UC Santa Cruz
Trans Representations: Non-Binary Visual Theory in Contemporary Photography
- Author(s): Lehner, Ace
- Advisor(s): Murray, Derek C.
- et al.
Trans Self-Representations: Non-Binary Visual Theory in Contemporary Photography, is an interdisciplinary trans visual studies approach to contemporary lens-based self-representations produced by trans and non-binary people. This project is committed to rigorous interdisciplinarity that actively works to undo the partitioning of various identity-based discourses from one another. The project establishes a much-needed field and method of trans visual studies at the intersection of trans studies and visual studies and their methods.
Each of the four chapters of my projects focuses on a particular trans self-representation milestone and sub-genre of trans/ non-binary self-representations and each chapter takes a distinct approach to thinking through the cultural and visual significance of each discrete intervention. Overall the interdisciplinary research brings together trans studies, queer theory, photography theory, critical race studies, cultural studies, media studies and postcolonial theory. The chapters of this project are dedicated to looking at trans self-representations and critically addressing the ways trans self-image photographs have the potential to offer a space wherein makers can interrogate the ways their own changing corporealities engage identity, representation, intervene in the trans visual field, how “matrixes of intelligibility” and “racializing assemblages” The photos tranifest – or bring into being new trans and non-binary identities, forwarding them via performative self-portraiture.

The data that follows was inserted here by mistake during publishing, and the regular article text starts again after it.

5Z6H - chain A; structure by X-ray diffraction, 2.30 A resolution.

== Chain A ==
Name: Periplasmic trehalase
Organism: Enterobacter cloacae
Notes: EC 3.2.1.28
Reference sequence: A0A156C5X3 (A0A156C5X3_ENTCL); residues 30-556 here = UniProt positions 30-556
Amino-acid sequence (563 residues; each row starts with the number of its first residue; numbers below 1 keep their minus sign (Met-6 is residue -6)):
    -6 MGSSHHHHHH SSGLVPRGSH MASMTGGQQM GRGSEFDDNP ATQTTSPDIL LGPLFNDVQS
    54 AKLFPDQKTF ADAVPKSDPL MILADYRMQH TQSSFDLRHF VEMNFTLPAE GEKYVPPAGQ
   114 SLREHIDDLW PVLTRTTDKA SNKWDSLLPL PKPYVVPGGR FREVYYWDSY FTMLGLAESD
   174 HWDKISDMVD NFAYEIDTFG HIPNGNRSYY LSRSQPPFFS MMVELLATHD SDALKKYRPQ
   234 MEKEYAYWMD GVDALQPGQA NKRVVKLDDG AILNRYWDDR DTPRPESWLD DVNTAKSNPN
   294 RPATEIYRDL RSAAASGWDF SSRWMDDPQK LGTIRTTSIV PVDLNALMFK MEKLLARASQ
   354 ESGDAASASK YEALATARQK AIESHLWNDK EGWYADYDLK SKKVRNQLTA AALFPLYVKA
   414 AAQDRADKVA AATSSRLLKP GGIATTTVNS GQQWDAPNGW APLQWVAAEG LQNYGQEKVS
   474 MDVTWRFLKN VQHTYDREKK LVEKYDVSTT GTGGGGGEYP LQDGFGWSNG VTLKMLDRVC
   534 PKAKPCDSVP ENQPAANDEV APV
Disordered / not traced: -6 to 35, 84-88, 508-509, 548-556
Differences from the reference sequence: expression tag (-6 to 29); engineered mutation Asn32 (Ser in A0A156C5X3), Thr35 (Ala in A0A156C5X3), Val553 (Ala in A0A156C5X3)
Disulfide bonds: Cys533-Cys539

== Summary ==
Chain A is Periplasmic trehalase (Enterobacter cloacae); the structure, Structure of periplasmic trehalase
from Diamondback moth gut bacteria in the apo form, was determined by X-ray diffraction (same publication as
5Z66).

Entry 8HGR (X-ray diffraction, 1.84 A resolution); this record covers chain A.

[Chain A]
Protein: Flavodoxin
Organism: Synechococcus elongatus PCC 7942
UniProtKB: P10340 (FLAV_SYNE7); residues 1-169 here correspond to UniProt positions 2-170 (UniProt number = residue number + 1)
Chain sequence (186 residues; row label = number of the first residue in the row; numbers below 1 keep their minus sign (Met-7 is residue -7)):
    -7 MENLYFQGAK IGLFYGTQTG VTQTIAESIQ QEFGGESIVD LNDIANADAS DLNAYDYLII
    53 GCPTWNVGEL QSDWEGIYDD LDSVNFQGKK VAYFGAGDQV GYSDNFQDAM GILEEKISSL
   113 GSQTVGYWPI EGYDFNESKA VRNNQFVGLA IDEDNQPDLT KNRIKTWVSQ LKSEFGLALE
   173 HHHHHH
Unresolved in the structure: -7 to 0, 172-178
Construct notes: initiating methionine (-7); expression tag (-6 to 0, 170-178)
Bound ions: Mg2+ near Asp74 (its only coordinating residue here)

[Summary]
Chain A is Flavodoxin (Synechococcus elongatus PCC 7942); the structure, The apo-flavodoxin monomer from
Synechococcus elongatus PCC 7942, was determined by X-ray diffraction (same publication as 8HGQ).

My research reveals that trans and non-binary self-representations are reshaping identity categories and challenging and augmenting contemporary theory and imaging practice. In establishing the field of Trans Visual Studies I also work to establish trans visual studies methods that are non-binary and de-essentialized methods for apprehending contemporary visual culture. This project argues that trans visual culture is a shifting field with diverse representational approaches and corporealities. I also argue that we need increased scholarship in this area and a more in-depth investigation into trans visual culture. To consider the current moment of unprecedented amount of trans visual culture without engaging in trans visual studies analysis of the phenomenon is to conduct critical error and run the risk of missing the significant impact that trans visual culture is having on visual culture, art, identity constituencies, theories of representations and imaging practices.